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Type: Journal article
Title: A learning-based framework for improving querying on web interfaces of curated knowledge bases
Author: Zhang, W.
Sheng, Q.
Yao, L.
Taylor, K.
Shemshadi, A.
Qin, Y.
Citation: ACM Transactions on Internet Technology, 2018; 18(3):35-1-35-20
Publisher: Association for Computing Machinery
Issue Date: 2018
ISSN: 1533-5399
Statement of
Wei Emma Zhang, Quan Z. Sheng, Lina Yao, Kerry Taylor, Ali Shemshadi, Yongrui Qin
Abstract: Knowledge Bases (KBs) are widely used as one of the fundamental components in Semantic Web applications as they provide facts and relationships that can be automatically understood by machines. Curated knowledge bases usually use Resource Description Framework (RDF) as the data representation model. To query the RDF-presented knowledge in curated KBs, Web interfaces are built via SPARQL Endpoints. Currently, querying SPARQL Endpoints has problems like network instability and latency, which affect the query efficiency. To address these issues, we propose a client-side caching framework, SPARQL Endpoint Caching Framework (SECF), aiming at accelerating the overall querying speed over SPARQL Endpoints. SECF identifies the potential issued queries by leveraging the querying patterns learned from clients’ historical queries and prefecthes/caches these queries. In particular, we develop a distance function based on graph edit distance to measure the similarity of SPARQL queries. We propose a feature modelling method to transform SPARQL queries to vector representation that are fed into machine-learning algorithms. A time-aware smoothing-based method, Modified Simple Exponential Smoothing (MSES), is developed for cache replacement. Extensive experiments performed on real-world queries showcase the effectiveness of our approach, which outperforms the state-of-the-art work in terms of the overall querying speed.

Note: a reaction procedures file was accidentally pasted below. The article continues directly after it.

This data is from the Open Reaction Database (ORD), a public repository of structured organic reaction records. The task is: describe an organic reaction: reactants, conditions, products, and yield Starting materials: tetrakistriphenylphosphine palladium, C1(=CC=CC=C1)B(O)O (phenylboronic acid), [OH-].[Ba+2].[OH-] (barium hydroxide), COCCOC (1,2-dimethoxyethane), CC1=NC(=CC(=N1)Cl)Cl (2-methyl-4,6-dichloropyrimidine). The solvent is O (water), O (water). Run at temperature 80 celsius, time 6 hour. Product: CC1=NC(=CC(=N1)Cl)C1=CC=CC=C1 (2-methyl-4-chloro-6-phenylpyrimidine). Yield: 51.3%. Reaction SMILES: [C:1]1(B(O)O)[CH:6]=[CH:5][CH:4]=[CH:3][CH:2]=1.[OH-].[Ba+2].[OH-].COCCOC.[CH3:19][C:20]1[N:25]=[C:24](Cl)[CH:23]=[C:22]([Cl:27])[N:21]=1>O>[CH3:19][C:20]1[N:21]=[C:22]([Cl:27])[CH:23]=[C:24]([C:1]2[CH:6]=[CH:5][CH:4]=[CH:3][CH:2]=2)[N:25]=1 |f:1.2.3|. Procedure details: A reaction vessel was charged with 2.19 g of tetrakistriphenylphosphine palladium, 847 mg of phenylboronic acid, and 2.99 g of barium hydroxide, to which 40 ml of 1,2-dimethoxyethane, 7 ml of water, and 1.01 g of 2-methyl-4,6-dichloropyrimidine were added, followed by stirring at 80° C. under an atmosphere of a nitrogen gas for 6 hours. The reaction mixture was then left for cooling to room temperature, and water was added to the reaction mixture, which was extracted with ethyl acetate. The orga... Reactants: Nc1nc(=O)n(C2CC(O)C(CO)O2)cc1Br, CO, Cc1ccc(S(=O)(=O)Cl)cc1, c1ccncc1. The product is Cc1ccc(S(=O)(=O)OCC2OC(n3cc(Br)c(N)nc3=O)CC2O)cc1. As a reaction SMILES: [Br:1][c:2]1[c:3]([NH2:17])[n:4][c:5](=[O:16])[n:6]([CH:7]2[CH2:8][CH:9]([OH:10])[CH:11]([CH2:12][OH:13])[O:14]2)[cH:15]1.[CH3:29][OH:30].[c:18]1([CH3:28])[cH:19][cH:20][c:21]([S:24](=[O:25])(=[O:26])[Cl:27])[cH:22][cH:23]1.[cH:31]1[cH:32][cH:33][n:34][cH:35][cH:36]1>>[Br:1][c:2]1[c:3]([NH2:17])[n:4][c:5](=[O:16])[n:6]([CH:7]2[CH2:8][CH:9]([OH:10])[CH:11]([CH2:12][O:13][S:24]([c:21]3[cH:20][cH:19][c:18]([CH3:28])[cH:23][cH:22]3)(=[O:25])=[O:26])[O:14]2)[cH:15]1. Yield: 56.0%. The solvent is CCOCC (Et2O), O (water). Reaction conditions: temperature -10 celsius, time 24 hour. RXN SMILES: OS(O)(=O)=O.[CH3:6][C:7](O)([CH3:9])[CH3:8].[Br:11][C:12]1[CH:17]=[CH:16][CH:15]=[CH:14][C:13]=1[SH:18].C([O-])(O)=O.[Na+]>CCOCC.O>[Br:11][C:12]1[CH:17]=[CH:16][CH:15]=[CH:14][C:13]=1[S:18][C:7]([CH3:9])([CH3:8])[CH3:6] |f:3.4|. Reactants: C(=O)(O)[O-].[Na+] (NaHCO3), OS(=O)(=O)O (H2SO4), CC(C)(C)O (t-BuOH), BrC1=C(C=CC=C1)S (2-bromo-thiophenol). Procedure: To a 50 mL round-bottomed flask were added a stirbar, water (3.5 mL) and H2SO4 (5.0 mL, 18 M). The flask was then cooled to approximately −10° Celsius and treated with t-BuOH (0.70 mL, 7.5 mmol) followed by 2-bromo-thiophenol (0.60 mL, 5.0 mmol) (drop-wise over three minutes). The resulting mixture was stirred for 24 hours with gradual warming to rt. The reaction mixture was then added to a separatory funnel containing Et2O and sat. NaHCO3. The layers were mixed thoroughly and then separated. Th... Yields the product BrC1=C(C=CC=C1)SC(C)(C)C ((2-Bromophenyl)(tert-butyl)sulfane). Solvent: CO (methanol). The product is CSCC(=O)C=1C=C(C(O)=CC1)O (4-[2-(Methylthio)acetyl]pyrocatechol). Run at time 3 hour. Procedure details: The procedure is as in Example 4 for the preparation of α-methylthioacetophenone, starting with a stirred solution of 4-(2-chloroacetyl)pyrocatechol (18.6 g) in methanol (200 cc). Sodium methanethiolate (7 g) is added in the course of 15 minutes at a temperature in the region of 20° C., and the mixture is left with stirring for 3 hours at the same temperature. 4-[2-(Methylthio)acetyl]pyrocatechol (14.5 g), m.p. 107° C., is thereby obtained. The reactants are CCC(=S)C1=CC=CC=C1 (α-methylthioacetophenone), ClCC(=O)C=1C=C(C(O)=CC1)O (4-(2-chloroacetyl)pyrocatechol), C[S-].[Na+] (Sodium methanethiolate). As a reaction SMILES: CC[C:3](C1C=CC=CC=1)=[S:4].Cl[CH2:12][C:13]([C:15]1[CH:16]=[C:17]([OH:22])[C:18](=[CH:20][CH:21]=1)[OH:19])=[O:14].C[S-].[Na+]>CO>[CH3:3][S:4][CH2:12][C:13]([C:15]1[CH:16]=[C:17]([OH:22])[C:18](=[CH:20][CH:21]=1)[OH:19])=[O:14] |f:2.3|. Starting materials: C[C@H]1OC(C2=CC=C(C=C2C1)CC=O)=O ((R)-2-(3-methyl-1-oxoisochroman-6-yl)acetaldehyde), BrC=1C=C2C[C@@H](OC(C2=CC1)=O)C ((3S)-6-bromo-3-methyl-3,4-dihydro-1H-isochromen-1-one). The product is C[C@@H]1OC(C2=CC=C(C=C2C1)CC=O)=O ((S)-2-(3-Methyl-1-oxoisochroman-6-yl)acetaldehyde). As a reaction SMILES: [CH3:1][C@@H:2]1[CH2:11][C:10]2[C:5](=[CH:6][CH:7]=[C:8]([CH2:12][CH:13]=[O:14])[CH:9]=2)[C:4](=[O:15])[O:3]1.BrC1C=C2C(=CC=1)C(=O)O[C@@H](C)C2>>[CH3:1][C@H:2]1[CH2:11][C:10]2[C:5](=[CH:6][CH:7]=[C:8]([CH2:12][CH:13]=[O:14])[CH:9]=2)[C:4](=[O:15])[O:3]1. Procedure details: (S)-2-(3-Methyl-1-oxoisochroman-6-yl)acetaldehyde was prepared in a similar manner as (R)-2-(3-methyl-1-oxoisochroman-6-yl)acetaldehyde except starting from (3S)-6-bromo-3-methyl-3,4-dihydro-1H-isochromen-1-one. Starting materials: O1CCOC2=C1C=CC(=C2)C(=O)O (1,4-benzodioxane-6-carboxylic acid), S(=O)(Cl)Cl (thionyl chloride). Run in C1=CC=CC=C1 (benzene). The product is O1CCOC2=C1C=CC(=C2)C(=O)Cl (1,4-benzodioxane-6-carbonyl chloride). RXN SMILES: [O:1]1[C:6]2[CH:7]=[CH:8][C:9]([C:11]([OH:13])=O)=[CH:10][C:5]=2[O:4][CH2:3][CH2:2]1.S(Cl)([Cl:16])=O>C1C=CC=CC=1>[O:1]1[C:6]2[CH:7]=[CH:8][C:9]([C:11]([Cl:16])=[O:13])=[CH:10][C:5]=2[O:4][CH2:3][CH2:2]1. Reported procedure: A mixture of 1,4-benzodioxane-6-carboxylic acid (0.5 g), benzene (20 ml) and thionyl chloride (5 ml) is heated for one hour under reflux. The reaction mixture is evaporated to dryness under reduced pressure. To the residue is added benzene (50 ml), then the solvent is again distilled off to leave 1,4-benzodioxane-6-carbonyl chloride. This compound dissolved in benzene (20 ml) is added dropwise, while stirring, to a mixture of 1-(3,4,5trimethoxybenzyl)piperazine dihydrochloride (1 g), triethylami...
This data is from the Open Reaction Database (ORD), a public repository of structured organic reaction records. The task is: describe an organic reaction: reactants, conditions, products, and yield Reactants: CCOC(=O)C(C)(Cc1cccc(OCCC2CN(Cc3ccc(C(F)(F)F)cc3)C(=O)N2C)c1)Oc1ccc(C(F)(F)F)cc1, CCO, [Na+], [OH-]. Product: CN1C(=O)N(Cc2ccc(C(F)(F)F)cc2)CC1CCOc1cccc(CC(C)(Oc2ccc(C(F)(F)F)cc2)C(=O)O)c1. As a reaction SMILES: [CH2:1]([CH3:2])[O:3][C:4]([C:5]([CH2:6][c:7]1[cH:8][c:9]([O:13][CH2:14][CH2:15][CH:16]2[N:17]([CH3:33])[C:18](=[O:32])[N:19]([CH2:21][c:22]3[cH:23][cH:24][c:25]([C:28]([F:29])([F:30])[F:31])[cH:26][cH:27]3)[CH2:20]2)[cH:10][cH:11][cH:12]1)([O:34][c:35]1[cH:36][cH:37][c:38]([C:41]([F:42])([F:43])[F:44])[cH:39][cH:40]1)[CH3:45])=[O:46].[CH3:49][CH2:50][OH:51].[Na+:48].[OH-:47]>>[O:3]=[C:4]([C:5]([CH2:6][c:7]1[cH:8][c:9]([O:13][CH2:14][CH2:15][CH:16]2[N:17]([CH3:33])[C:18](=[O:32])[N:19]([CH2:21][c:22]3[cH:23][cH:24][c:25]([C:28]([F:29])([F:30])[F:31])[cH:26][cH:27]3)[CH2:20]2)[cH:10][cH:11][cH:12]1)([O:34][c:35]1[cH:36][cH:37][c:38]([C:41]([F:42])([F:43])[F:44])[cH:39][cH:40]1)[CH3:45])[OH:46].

Keywords: Knowledge base query-answering; query suggestion; caching; SPARQL
Rights: © 2018 ACM Permission to make digital or hard copies of all or part of this work for personal or classroom use is granted without fee provided that copies are not made or distributed for profit or commercial advantage and that copies bear this notice and the full citation on the first page. Copyrights for components of this work owned by others than ACM must be honored. Abstracting with credit is permitted. To copy otherwise, or republish, to post on servers or to redistribute to lists, requires prior specific permission and/or a fee. Request permissions from
RMID: 0030119258
DOI: 10.1145/3155806
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